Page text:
Mark Twain once remarked famously: “Age is an issue of mind over matter. If you don’t mind, it doesn’t matter.” While employers may say that they look for “older worker qualities”—stability, interpersonal skills and the ability to make immediate contributions—the plus-45 worker often struggles to get hired. The real challenge in today’s workplace lies in the younger managers learning to maximize the value provided by older workers and, hence, hiring them to be part of their teams. US-based Peter Cappelli, co-author of Managing the Older Worker, explains how younger managers can work with an older workforce. Edited excerpts from an email interview:
Managing the Older Worker: By Peter Cappelli and Bill Novelli, Harvard Business Review Press,208 pages, Rs 995.
What are the five common myths about older workers?
They don’t perform as well.
They cost more.
They must be grumpy.
They are more likely to quit.
They won’t take direction from anyone younger.
What are the common areas of conflict between older workers and younger supervisors?
Mainly issues of respect.
After what age does a worker get categorized as an older worker?
The legal definition is 45 in terms of protection from discrimination, but the issues we are talking about focus on those who are or are approaching what had been the traditional retirement age of 65.
How does the reversal of the reporting hierarchy change organizational structure? Does it give rise to conflicts and disputes since you suggest in the book that the younger manager is not capable of managing the older worker?
It doesn’t change the structure of the organization but it causes problems, first because younger supervisors aren’t sure how to manage older workers and may be afraid of them. So, as a result, they don’t hire them. The actual conflicts come about mainly when younger supervisors just leave older subordinates alone because they don’t feel they can be the boss of someone with more experience. To a lesser extent, older workers with more experience get annoyed by younger supervisors who don’t recognize their expertise.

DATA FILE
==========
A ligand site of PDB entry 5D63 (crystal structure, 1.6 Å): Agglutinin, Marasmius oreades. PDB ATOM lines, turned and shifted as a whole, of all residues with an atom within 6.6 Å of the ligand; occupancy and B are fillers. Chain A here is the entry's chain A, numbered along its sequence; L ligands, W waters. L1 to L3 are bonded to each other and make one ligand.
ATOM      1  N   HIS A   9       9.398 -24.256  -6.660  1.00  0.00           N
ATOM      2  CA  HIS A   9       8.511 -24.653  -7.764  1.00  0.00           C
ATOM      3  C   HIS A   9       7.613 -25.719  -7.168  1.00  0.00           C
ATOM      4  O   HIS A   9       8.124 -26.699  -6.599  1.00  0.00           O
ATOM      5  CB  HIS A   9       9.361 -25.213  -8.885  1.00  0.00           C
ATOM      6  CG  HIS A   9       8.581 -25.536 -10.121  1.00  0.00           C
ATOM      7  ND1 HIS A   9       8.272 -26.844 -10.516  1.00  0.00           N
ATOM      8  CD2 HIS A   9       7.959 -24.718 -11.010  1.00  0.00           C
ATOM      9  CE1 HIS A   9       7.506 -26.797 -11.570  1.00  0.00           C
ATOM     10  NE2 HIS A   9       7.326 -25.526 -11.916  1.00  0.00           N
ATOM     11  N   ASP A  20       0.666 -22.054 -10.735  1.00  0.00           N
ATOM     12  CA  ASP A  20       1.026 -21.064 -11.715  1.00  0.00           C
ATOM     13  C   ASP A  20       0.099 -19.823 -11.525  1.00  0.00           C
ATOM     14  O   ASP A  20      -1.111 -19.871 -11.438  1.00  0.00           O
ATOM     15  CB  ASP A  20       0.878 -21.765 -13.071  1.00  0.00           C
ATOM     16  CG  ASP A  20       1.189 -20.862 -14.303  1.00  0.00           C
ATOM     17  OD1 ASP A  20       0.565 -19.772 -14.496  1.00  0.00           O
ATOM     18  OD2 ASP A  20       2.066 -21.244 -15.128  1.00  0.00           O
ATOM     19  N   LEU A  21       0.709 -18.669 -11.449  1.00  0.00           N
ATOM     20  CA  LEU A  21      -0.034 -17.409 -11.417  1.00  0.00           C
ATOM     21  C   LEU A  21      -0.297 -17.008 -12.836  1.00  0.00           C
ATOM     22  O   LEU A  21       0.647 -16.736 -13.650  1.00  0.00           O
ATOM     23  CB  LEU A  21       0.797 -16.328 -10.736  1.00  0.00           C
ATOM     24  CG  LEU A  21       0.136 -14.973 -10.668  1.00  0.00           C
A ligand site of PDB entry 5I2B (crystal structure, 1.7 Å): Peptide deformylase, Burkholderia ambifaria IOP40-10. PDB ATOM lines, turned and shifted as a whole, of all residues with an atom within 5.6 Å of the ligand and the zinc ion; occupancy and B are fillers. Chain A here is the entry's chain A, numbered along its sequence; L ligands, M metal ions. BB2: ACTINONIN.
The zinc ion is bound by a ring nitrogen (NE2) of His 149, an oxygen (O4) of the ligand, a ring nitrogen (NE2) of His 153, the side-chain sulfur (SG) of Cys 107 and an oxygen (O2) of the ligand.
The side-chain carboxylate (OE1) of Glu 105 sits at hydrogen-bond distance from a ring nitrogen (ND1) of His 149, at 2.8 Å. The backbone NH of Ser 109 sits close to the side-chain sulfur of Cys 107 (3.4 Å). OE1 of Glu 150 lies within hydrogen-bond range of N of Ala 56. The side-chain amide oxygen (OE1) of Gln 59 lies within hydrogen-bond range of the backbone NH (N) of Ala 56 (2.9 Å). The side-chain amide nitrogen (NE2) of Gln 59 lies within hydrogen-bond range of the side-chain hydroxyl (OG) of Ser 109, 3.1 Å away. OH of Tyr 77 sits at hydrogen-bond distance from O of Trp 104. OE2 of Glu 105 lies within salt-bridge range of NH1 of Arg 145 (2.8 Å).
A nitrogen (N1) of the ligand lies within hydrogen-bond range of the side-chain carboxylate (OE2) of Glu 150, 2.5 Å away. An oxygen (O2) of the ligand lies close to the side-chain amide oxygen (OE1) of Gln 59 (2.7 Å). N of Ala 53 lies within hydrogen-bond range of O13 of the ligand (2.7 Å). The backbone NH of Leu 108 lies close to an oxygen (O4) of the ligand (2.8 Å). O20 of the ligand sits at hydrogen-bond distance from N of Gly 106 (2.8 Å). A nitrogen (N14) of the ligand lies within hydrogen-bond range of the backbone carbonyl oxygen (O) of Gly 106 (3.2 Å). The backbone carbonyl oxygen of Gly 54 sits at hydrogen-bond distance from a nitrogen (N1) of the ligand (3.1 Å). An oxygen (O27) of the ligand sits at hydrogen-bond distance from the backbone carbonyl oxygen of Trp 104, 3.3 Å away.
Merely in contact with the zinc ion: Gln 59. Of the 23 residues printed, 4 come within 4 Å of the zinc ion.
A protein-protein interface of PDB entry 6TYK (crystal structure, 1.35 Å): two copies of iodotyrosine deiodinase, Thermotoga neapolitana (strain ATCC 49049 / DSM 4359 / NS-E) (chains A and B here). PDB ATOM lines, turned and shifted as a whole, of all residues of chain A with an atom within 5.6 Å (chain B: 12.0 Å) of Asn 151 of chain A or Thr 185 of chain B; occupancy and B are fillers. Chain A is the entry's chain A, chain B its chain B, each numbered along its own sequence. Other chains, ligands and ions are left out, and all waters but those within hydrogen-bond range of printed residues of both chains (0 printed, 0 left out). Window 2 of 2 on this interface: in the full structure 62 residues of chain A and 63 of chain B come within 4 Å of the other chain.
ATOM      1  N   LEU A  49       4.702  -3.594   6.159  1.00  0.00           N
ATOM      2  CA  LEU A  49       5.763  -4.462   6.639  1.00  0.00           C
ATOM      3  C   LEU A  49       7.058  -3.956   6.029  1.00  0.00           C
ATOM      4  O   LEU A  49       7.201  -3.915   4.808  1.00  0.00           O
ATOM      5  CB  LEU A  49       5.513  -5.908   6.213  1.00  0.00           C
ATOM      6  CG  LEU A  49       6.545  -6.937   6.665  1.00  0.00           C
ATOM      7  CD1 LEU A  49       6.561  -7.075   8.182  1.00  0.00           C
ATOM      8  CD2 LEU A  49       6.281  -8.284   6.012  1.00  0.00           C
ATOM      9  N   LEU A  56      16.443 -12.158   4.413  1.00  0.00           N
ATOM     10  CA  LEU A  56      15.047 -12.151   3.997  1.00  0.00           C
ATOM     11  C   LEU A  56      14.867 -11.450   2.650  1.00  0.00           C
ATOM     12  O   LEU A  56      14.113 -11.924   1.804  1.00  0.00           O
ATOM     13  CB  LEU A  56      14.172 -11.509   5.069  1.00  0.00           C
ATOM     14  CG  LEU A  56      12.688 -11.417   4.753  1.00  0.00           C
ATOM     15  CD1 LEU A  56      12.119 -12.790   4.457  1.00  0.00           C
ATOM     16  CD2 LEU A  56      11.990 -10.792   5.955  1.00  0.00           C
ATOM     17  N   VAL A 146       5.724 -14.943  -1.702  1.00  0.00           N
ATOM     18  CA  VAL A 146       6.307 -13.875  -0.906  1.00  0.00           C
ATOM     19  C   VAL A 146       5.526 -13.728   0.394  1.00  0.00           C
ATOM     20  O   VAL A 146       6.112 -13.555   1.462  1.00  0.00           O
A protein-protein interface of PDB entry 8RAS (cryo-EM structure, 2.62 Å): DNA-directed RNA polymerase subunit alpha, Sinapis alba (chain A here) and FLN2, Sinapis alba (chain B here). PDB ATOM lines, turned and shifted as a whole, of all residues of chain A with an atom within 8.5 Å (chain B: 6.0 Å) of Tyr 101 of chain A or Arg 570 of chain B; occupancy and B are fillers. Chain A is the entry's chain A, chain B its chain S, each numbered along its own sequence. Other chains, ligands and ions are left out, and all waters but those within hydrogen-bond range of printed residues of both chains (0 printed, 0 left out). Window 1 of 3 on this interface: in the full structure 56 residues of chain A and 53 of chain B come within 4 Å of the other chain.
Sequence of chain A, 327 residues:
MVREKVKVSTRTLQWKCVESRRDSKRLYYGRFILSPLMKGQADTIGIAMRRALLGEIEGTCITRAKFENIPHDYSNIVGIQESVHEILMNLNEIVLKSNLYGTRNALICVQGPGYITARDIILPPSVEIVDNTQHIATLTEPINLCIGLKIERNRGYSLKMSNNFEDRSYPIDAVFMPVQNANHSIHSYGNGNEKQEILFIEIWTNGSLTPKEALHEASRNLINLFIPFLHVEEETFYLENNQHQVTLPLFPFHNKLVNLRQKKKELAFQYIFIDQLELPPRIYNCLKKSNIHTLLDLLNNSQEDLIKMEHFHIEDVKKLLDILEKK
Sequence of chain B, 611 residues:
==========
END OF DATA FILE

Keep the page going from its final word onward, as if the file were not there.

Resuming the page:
Does your book hold relevance for the Indian workplace?
The issues are the same everywhere, but the urgency of the problem at the moment is greater in countries where the workforce is ageing rapidly. On the other hand, India has a big skill shortage, and employers need to think about how to keep workers who would otherwise retire engaged to help meet their skill needs.
You suggest in the book that the job performance of older workers surpasses that of younger ones. So why are they not preferred?
Older workers find it difficult to get hired because younger supervisors, who are doing the hiring, are afraid to hire them.
Ideally, what is a healthy older-to-younger employee ratio in an organization?
How they are managed matters more than the ratio, but I think in general one does not want so few of any demographic group in an organization that those individuals feel isolated.
How can bringing back the retired worker be cost effective for the organization?
They don’t necessarily cost more—the data, at least in the US, shows that there are really no premiums paid for age per se, just for experience. And they are more productive.
What are the common misconceptions that younger managers have about older workers?
Older workers aren’t that different from other workers. Although they probably have more in common with younger workers in that they have a greater interest in seeing meaning from the work they do, more interest in flexible work schedules that let them do things other than work, and somewhat less interest in money as a motivation for working as compared to middle-age workers.
How important is training and retraining to increase the productivity of older workers?
No more important than for other workers. The issue is that when job requirements change, skills need to change. So if older workers want to change jobs, they need training to do so.